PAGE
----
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Friday, June 20, 2008

State of Oregon backs off claim that its law is copyrighted

So reports this blog.

UPDATE, 1:01 p.m.: A more comprehensive story is here. Our prior coverage is here and here.

Comments (5)

So, a legislative committee can simply repeal a statute without actually proposing a statutory amendment for consideration by the legislative branch where it is also subject thereafter to possible veto by the governor?

I thought that the power to declare a statute invalid was reserved to the judiciary by the Oregon Constitution.

This business of avoiding an official duty to enforce a law by reason of feelings that one might (with highly variable certainty and limited judicial/public scrutiny) lose in court is a bigger problem facing "democracy" than the republication of electronic versions of the statutes.

The statute certainly didn't require anything near the outrageous claims that this committee had heretofore been asserting. They were right to mellow out.

This is typical of the left wing liberal criminals that screw us on a regular basis. Don't get me wrong there is literally no difference as a general rule between the parties. "Let us hide the laws that we snuck in from the people so we can always screw them and be legal." What half wit in a suit would presume to keep the written laws of the state from the scrutiny of the people.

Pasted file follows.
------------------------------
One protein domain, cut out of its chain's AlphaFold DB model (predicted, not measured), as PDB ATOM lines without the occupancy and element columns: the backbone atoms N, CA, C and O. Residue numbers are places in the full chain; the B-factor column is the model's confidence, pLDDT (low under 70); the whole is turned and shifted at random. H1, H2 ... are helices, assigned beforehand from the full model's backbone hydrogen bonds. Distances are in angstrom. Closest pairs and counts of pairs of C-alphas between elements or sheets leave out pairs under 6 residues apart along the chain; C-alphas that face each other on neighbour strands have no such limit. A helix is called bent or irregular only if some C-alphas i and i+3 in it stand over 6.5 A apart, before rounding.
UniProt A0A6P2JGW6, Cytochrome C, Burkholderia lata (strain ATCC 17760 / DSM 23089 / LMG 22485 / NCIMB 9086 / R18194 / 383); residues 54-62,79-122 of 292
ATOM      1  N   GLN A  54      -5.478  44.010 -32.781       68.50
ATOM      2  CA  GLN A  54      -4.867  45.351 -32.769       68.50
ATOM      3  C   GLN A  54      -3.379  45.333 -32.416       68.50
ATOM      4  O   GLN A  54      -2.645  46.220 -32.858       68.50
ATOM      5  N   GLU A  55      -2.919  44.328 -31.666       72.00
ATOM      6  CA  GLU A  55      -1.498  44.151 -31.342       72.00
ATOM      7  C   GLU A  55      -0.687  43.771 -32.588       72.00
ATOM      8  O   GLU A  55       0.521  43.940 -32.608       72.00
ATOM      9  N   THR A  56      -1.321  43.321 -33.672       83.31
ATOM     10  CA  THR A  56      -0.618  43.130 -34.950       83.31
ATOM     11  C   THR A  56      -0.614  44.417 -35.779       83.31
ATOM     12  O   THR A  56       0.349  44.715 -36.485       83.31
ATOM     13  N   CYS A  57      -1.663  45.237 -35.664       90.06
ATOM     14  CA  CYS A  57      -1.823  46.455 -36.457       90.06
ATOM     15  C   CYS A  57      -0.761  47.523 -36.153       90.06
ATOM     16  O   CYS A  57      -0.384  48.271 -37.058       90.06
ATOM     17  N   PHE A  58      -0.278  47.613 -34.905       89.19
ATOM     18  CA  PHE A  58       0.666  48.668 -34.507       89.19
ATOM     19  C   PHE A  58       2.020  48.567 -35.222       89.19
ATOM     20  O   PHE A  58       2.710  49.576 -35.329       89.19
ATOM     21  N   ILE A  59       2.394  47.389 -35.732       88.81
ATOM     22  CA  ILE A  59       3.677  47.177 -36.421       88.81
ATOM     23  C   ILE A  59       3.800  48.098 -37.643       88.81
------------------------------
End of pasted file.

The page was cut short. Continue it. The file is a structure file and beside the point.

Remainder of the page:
What Jack said. The statute gives the Legislative Counsel Committee the authority to make determinations about copyright -- it doesn't require them to assert it in any specific way.

Also -- the possibility of further action was certainly left open, from the comments of the legislators on the committee. There was only so much that was going to happen at one meeting.

A legislative delegation of authority to one or another agency, or public entity, to carry out a legislative policy choice -- to the exclusion of any other agency or public entity -- could be construed to be optional at an agency's sole discretion only so long as the policy choice also resides with such agency and not the legislature.

I am reminded of Reagan's refusal to use money that was appropriated specifically to promote solar power.

Any announcement that the subject legislative committee action, as opposed to formal legislative action as a whole, is hardly something to trumpet as a triumph for "democracy."

Procedural limitations for ordinary legislation could be viewed as just ordinary technicalities, just as some pro-authoritarians routinely characterize the bill the rights.

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